BY VICKI TERWILLIGER
First Lady Melania Trump took a good look at the huge Douglas fir delivered to the White House on Monday, and personally thanked members of the Snyder family who were responsible for growing it.
Larry Snyder from Mahantongo Valley Farms in Pitman presented the National Christmas Tree to the first lady shortly after noon. The tree was brought to the north portico of the White House by horse-drawn carriage, with two Clydesdales regally leading the way.
“I feel delighted. It’s a once-in-a-lifetime opportunity,” Larry Snyder said.
The first lady joined his family for a special meeting in the Red Room, prior to the outdoor presentation, he said.
“She came in and met with all of us. I was quite impressed with her cordial attitude. She was very nice and even greeted the children,” Snyder said Monday evening after returning to Schuylkill County.
To begin the tree presentation service, the United States Marine band played “O Christmas Tree” as the carriage slowly brought the tree forward. A white sign with red letters reading “White House Christmas Tree 2019” hung from the side of the carriage with the evergreen stretched lengthwise and protruding out the back.
The first lady came out of the White House at 12:09 p.m. alone and linked arms with a Marine escort who helped her down the stairs as military service members in uniform were waiting at the door. She wore a black outfit, a knee-length floral coat and high-heeled stiletto black boots.
She greeted those on the left of the carriage and walked around the rear of the wagon to inspect the tree. About 50 media people gathered nearby. Facing toward the media, she said, “Thank you, Merry Christmas.”
She walked to the front of the carriage, where she shook hands with the carriage driver and Larry Snyder and his family.
The first lady posed for photos in front of the carriage with Snyder and his wife, Joanne; their son, Aaron; daughter, Lydia Bomgardner; son-in-law, Andrew, and their two grandchildren, Mason Snyder and ClairaAnne Bomgardner.
Before departing back inside and before saying her final good-byes, the first lady reached her hand up, prompting Mason Snyder to deliver her a “high-five.”
“It was really nice that we could have the whole family come forward and make the presentation,” Snyder said. “It’s a family farm, and all of our family works on the trees. It was quite special.”
The tree, still sitting on the cart when the ceremony ended, will eventually be placed in the Blue Room and decorated.
At 10 a.m., Snyder’s family, Tim O’Connor, executive director of the National Christmas Tree Association, and representatives with the Pennsylvania Christmas Tree Growers Association were treated to a tour of the White House.
“That was my first experience at the White House,” Snyder said. He was impressed to see how the rooms are connected and the history behind each one, he said.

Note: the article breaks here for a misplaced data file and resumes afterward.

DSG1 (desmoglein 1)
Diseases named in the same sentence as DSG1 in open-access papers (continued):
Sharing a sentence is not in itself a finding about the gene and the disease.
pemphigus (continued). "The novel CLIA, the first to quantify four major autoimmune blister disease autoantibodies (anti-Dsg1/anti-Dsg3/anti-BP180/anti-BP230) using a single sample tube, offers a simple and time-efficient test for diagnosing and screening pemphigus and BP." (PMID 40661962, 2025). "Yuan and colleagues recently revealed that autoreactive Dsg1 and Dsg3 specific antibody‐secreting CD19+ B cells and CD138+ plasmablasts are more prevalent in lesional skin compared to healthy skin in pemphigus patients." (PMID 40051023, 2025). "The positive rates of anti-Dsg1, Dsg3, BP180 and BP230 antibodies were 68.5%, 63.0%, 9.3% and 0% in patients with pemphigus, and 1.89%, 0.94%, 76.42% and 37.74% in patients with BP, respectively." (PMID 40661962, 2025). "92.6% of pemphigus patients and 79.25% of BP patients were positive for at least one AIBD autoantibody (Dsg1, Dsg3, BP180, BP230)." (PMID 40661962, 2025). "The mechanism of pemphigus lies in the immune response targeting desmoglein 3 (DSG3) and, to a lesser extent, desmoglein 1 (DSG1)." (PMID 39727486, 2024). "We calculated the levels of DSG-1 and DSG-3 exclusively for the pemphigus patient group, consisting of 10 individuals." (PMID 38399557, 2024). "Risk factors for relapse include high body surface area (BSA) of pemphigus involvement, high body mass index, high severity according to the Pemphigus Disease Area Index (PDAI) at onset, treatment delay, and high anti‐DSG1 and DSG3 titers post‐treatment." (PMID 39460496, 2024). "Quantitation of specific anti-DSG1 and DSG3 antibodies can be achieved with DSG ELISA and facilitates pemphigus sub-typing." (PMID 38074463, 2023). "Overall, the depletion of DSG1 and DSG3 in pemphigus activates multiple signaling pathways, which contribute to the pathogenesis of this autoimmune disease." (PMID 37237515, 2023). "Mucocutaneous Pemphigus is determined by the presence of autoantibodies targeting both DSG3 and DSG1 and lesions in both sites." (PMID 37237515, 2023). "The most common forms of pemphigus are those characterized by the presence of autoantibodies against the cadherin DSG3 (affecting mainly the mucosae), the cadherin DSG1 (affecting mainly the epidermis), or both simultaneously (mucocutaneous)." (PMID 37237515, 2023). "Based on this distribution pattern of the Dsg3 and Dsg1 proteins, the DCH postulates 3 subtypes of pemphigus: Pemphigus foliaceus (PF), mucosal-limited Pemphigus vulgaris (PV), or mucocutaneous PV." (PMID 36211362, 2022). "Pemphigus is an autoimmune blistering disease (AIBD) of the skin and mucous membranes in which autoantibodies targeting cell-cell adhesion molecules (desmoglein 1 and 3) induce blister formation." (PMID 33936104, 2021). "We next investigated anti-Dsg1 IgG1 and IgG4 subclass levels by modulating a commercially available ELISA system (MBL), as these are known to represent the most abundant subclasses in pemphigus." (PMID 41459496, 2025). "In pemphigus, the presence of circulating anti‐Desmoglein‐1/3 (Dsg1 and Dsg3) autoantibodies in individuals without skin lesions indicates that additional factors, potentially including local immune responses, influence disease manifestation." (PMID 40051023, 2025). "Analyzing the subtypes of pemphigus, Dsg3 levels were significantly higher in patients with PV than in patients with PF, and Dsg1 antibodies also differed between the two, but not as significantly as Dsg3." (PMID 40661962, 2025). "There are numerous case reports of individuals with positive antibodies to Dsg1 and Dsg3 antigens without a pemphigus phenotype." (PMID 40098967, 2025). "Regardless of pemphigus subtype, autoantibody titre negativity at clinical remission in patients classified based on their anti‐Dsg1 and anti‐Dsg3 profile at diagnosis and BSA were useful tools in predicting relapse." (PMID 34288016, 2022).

“The Blue Room was fairly bare. All of the furniture had been pushed back and the chandelier was taken down,” Snyder said of the spot where his farm’s Douglas fir will soon stand.
“They served us some coffee, water and cookies, and really entertained us,” he said. “We were in the basement briefly and saw the movie theater. We predominately stayed on the first floor and in the dining area. We didn’t see any of the living quarters and didn’t have the opportunity to see the president.”
Although the Snyders arrived Sunday evening, they were unable to do much other sightseeing before heading home.
The history-making tree was harvested Wednesday in a brief ceremony attended by about 20 family and friends at the tree farm. Snyder won grand champion grower in the National Christmas Tree Association’s tree contest this summer, and with that award came the honor of presenting a Christmas tree to the White House. The association has been holding the contest to provide the tree for the White House since 1966.
Timothy Harleth, White House chief usher, and Dale Haney, White House superintendent of grounds, had visited Snyder’s farm in October to select the tree.
The 16-year-old evergreen was grown on the Northumberland County side of the Snyders’ farm. It stood 23 feet high and was 12 feet wide at its base, although it’s expected to be cut some to meet the Blue Room’s display specifications.
Romberger Farm Supply donated a plastic silage cover so the tree could be wrapped and protected while en route. On Thursday, Aaron Snyder and Lyle Troutman transported the tree on a flatbed truck to the White House grounds for storage until Monday’s presentation.
“We’re going to go back to view the tree once it’s decorated,” Snyder said.
While millions of people visiting the White House this Christmas season will see Snyder’s tree, it is not the first time they vied for the honor. They were eligible and competed in the national contest in 2017, but did not place.
Meanwhile, another Schuylkill County couple had the honor to present the National Christmas Tree nearly two decades ago. Paul A. and Sharon Shealer, of Evergreen Acres Tree Farm in Auburn, won the national competition in 2000. In 2008, the Shealers had the reserve grand champion tree, and placed third nationally in 2017.
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